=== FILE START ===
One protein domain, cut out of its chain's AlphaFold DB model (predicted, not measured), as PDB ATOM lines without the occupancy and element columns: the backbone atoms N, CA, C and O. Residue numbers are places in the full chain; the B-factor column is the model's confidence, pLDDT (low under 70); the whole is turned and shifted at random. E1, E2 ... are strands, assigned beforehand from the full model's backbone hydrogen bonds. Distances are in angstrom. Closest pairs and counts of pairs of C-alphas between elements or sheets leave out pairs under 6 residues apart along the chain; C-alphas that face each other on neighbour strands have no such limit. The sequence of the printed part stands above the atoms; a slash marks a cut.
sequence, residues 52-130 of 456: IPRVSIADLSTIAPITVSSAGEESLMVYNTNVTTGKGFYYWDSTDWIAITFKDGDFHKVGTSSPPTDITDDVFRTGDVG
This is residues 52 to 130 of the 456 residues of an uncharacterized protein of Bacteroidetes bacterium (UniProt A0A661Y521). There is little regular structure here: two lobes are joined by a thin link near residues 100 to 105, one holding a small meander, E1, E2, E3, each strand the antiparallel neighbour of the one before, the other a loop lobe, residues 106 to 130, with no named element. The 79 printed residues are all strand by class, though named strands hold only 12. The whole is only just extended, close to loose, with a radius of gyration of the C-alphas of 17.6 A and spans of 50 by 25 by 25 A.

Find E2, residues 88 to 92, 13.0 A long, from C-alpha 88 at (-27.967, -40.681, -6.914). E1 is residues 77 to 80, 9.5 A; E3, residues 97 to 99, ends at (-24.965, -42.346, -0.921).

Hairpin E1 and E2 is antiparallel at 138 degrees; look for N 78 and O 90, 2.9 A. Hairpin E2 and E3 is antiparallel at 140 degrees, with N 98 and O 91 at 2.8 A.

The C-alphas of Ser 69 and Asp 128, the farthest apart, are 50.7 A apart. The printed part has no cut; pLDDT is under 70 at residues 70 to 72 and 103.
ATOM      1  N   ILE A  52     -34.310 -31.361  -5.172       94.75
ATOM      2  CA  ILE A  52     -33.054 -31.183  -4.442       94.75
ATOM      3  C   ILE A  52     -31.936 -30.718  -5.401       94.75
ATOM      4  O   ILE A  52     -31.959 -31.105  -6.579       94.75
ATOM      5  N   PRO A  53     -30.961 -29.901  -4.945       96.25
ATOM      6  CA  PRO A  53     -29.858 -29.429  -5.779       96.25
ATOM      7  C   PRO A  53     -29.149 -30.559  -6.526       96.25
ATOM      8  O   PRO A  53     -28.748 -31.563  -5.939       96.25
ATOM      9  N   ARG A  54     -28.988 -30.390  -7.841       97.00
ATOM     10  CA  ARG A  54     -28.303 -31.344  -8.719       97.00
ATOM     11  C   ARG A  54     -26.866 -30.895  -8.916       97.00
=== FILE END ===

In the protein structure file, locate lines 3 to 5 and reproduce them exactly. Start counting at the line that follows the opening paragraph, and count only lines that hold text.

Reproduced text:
Find E2, residues 88 to 92, 13.0 A long, from C-alpha 88 at (-27.967, -40.681, -6.914). E1 is residues 77 to 80, 9.5 A; E3, residues 97 to 99, ends at (-24.965, -42.346, -0.921).

Hairpin E1 and E2 is antiparallel at 138 degrees; look for N 78 and O 90, 2.9 A. Hairpin E2 and E3 is antiparallel at 140 degrees, with N 98 and O 91 at 2.8 A.

The C-alphas of Ser 69 and Asp 128, the farthest apart, are 50.7 A apart. The printed part has no cut; pLDDT is under 70 at residues 70 to 72 and 103.